Perimeter lines should be loose enough that a person can slide their fingers underneath them but not so loose that gear gets snagged in them. The lines are attached by deck loops or through recesses. Some kayaks have a single rope that circles the boat, while other kayaks have two sections—one on the fore and the other on the aft.  

To provide visibility, manufacturers will often use a cord with reflective material woven into it. The SGT Knots Polypropylene rope is an example of a marine cord that is reflective, rot, and moisture resistant. Check perimeter lines and replace them if they are frayed or damaged. Your repair kit should include some static cordage.

Lower Seat Back Grants Paddlers Extra Mobility

Kayaking in choppy waters requires more mobility than kayaking on a river. Having a lower seatback means that it is easier to perform maneuvers when on the water. Leaning back to do rolls is also easier. 

Narrower Cockpit Offers Greater Lower Body Control Over Kayak

A kayak’s movement is affected by water’s hydrodynamic forces, also known as lift and drag. Ocean kayaking requires that you deal with waves. 

The size and type of waves a kayaker encounters are affected by:

  • wind speed
  • fetch (the amount of open water)
  • how long the wind blows

These conditions determine whether the waves will be ripples, seas, or swells.  

  • Ripples – the small waves
  • Seas – larger waves whose movements are not regular
  • Swells – stable, predictable waves

Because ocean water conditions are much less predictable, the more you can “wear the boat,” the better you will navigate. A narrow cockpit means that you will have more points of contact. Foot braces, thigh or knee braces, and adjustable seats provide contact points. A narrow cockpit adds additional contact points as you lean into one side or the other.

Better Equipped to Store Gear for Longer Trips on the Water

We have already covered that sea kayaks have bulkheads with oval hatches so that you can store additional gear in them. Kayaks also use bungee cords for storage. These cords come in several patterns, with the most common pattern being an X or XX pattern. The cords behind the cockpit are often used to hold a paddle.  

Since you should not assume that what you put under the bungee cord will stay, you should use clips or carabiners to attach objects you don’t want to lose. Should your kayak flip over, there is no guarantee that the bungee cords will hold your stuff.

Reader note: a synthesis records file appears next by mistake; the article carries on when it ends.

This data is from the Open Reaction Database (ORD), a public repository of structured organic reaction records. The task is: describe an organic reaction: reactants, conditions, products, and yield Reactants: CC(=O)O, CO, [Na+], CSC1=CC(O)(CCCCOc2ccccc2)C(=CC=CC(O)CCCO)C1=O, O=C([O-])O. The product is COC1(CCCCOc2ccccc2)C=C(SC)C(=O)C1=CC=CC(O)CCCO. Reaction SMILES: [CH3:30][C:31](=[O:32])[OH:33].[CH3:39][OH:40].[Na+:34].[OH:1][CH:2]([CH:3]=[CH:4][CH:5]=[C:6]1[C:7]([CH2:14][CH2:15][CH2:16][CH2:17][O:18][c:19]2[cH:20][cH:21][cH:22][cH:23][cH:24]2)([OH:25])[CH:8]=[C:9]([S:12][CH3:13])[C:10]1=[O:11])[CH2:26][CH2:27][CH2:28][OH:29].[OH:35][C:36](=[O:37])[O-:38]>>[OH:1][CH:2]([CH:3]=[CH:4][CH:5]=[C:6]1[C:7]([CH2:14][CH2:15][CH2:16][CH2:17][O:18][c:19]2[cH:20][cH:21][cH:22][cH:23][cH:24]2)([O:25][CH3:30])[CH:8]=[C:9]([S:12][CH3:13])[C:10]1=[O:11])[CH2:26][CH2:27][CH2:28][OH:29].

This Marine Masters Expanded Deck Rigging Kit would be an excellent way to add or repair rigging. However, the marine-grade cord means you would not use it for a perimeter line.

Equipment You Want to Take on a Sea Kayak

The dangers of ocean kayaking require that you take along a lot of equipment and supplies. Although this isn’t a complete list, it gives you some ideas of why you need more storage space.

  • Spray Skirt – From breaking waves to the weight of additional equipment, the chances of getting water into your cockpit are far greater on the ocean. A spray skirt keeps out much of that cold water. Even if you capsize, the skirt can keep water from flooding the cockpit.
  • Lights – You should have lights and flares at a minimum. A waterproof headlamp or lights that can be mounted to the deck will help rescuers see your kayak.
  • Water & Food – Bring along more than you think you will need in case you are out longer than you think you should be.  
  • Clothing – Whatever clothes you are wearing at launch, have additional layers if you need to adjust to changing weather.  
  • Navigation & Communication – Cell phone reception is poor or not at all the further you get from shore. An emergency whistle, compass, ocean chart, high-frequency radio, or personal locator beacon are essential.
  • First Aid – You should take along two first aid kits—one for people and the other for your boat.  

Bottom Line—Will Any Type of Kayak Work on the Ocean?

Kayaking is a fun sport, but you cannot use a recreational kayak on the ocean. The sea kayak design—with its long and narrow shape, closed bulkheads, skeg or rudder, narrow cockpit, and perimeter lines—help the kayak navigate the choppy seas. A recreational kayak is more likely to tip in the ocean and fill with water.

Like you can’t use any kayak on the ocean, not every kayaker should be taking to the open seas. Ocean kayaking is more strenuous. In recreational kayaking, the shore is often not far away. The same cannot be said for the ocean. Before you attempt sea kayaking, you should take lessons, have experience kayaking, and go with a group.

Sources: 1 2

Austin Carmody

I am the owner of HydroPursuit. I enjoy kicking back and getting out on the water as much as I can in my free time.